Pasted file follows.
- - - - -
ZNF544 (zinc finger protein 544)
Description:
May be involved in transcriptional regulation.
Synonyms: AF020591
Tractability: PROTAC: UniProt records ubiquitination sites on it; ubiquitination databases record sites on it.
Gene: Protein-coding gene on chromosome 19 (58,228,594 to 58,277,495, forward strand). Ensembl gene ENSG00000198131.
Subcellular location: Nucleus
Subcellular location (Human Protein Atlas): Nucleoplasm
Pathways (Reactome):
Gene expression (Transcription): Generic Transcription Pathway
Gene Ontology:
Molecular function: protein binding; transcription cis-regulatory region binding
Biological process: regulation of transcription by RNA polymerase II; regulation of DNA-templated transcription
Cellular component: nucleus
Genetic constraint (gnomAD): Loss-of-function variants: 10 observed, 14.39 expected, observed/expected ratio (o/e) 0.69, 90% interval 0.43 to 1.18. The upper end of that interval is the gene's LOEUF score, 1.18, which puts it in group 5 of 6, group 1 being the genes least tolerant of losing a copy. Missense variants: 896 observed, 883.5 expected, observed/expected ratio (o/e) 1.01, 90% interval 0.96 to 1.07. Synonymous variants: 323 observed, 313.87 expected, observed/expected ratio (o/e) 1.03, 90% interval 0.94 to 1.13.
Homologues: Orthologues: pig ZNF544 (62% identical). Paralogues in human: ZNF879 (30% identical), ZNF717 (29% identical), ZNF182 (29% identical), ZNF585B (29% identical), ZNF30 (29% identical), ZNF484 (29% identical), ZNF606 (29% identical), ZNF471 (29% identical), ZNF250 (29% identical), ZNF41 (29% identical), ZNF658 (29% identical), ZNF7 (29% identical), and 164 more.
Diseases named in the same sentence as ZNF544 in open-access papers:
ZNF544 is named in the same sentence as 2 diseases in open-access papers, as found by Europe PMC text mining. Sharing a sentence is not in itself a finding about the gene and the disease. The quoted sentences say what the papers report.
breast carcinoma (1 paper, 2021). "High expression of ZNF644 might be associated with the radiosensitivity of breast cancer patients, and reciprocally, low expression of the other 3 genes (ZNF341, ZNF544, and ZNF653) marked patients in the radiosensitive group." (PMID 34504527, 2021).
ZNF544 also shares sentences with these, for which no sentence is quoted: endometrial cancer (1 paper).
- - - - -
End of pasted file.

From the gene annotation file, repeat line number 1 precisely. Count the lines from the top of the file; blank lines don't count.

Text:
ZNF544 (zinc finger protein 544)